Generally, exclamation points are used to indicate strong emotions. They're placed at the end of the sentence instead of a period. You want to use very few exclamation points in your academic research papers because if they're overused, they can become meaningless, distracting, or annoying. And overall, they'll look kind of unprofessional if there's too many of them.

This is a selection from the thesis proposal that I'm working on right now. And this is the part where I explain my personal experiences that are related to this research topic that I'm proposing. And so I'm naturally very excited about this. So it would make sense that maybe I've inserted a few too many exclamation points because there are a few moments of surprise, a few moments that I want to highlight within the passage. But I've used too many of them. So I need to cut back.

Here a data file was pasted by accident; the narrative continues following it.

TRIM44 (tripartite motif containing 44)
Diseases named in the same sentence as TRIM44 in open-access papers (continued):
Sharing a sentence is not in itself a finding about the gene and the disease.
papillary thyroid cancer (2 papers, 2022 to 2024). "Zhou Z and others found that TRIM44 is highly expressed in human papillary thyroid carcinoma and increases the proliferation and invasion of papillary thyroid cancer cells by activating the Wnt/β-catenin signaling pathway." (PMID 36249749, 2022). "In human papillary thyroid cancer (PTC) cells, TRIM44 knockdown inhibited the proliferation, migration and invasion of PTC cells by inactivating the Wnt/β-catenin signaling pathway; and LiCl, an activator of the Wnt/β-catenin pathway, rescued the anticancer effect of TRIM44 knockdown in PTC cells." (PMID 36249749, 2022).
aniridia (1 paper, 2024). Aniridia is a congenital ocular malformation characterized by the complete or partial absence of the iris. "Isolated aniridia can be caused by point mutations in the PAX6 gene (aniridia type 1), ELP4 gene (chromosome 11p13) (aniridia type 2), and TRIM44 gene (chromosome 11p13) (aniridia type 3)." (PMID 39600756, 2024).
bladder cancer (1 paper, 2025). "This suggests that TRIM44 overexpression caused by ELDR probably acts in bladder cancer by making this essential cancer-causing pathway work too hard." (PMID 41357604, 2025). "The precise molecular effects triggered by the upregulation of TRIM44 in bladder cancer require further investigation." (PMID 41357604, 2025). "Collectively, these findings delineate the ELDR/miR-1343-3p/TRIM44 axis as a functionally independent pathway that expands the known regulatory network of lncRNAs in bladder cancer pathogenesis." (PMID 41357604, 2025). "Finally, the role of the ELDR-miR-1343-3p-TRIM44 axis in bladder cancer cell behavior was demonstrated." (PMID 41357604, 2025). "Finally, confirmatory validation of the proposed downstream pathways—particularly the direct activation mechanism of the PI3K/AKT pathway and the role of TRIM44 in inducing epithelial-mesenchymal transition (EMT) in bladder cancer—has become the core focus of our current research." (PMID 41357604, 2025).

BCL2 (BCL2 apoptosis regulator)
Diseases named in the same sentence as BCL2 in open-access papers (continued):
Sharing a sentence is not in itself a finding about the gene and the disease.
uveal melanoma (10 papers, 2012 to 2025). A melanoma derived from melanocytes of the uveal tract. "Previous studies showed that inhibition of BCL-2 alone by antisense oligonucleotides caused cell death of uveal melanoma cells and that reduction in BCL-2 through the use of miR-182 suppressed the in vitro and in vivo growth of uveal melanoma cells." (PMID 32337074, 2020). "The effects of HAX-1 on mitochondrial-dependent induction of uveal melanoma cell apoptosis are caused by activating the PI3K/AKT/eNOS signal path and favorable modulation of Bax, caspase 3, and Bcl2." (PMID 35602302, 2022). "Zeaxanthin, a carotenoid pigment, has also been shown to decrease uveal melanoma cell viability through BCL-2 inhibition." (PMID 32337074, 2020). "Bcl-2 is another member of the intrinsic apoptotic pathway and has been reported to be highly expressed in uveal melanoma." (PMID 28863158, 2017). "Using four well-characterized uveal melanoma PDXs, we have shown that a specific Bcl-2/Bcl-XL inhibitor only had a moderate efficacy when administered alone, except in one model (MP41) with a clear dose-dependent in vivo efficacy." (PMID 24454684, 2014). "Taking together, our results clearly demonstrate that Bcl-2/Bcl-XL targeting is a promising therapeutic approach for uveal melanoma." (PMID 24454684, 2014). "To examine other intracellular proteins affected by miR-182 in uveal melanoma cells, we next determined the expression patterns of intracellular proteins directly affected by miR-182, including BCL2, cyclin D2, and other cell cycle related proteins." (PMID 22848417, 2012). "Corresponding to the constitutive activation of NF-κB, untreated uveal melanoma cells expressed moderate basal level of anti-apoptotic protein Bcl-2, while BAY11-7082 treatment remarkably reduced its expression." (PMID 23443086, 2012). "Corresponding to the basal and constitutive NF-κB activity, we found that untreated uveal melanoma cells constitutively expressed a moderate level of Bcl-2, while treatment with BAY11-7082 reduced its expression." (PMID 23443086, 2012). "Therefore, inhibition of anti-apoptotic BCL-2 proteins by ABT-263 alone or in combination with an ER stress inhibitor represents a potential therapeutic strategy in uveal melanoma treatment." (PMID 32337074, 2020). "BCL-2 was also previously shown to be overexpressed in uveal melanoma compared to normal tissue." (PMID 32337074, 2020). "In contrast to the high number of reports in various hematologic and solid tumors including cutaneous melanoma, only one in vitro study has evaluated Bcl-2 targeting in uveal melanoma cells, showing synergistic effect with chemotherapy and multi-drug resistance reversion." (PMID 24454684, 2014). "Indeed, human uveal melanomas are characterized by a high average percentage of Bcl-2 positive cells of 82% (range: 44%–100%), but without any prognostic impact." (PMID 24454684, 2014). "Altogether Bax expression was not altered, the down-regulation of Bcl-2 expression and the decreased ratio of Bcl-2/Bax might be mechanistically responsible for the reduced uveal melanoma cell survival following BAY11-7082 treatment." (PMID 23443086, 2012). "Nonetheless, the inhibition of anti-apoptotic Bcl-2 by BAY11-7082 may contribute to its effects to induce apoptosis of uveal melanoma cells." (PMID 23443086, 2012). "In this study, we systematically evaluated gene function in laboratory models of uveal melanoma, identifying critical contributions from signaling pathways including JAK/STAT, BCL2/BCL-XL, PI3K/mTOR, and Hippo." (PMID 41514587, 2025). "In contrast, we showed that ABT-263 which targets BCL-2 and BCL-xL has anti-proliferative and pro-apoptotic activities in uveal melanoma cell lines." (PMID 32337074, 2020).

Let's jump down to here, the first sentence that I give an exclamation point for. It says, "as an English teacher, I have found that, when urged to examine texts and their context critically, my students were insightful and very aware of many media influences in their lives!" Now, the next sentence that follows it sort of extends this idea. "As a Latin teacher, however, I experienced resistance when incorporating critical media literacy into my classes!"

Both of these are surprising or notable pieces of information. But you can see how having these two exclamation points right next to each other is actually very visually and conceptually distracting for the reader. So maybe it makes sense to use one exclamation point here because I do want to draw the reader's attention to this point. But I have to choose one or the other. In this case, I would probably take away the first one because this first sentence sets a foundation for the surprise the reader experiences in this second sentence.